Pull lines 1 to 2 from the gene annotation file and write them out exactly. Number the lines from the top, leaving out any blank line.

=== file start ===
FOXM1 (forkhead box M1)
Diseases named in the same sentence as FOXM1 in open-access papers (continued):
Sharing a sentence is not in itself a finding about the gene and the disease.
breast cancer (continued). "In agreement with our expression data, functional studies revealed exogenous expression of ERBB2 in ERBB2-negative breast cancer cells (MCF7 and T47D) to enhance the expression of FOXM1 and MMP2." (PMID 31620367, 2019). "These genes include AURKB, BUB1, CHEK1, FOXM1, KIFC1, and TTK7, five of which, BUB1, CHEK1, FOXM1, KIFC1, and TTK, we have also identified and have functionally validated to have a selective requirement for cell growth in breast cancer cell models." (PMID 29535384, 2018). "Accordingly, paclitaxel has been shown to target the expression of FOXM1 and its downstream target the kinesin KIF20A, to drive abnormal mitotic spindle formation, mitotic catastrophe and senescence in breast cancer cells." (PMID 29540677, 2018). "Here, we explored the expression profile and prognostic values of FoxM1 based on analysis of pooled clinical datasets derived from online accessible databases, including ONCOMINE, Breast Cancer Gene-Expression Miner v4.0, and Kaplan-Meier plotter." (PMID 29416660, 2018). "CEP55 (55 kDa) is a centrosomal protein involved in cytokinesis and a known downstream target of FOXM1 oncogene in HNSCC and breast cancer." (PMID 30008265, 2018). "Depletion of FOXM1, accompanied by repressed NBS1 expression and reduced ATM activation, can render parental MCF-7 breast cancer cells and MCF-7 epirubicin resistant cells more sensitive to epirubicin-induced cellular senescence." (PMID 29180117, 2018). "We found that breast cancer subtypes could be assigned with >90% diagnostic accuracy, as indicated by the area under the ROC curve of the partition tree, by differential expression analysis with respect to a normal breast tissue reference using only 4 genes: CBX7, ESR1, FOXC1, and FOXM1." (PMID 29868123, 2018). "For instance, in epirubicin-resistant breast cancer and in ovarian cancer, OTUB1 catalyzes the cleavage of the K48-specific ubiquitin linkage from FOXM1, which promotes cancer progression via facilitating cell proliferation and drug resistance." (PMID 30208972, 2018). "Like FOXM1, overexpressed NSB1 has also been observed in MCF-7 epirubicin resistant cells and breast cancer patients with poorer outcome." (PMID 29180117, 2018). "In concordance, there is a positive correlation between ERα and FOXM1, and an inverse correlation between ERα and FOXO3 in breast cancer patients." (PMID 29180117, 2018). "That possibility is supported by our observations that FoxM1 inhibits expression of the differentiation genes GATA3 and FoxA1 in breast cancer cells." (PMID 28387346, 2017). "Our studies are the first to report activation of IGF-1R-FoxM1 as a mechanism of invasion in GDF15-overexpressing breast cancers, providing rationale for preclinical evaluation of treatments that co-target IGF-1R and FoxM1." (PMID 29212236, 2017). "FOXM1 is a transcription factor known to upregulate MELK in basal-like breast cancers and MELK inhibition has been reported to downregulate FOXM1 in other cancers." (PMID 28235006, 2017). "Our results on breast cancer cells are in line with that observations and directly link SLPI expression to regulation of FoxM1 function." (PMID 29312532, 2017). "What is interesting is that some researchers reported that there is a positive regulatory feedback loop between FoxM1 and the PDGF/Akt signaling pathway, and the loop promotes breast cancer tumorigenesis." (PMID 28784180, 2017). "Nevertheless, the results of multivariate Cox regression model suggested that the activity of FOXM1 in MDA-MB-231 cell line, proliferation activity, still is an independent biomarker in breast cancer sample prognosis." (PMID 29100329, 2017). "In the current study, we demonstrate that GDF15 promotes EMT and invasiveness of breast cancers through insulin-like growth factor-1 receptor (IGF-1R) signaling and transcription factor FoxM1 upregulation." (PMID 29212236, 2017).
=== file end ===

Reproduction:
FOXM1 (forkhead box M1)
Diseases named in the same sentence as FOXM1 in open-access papers (continued):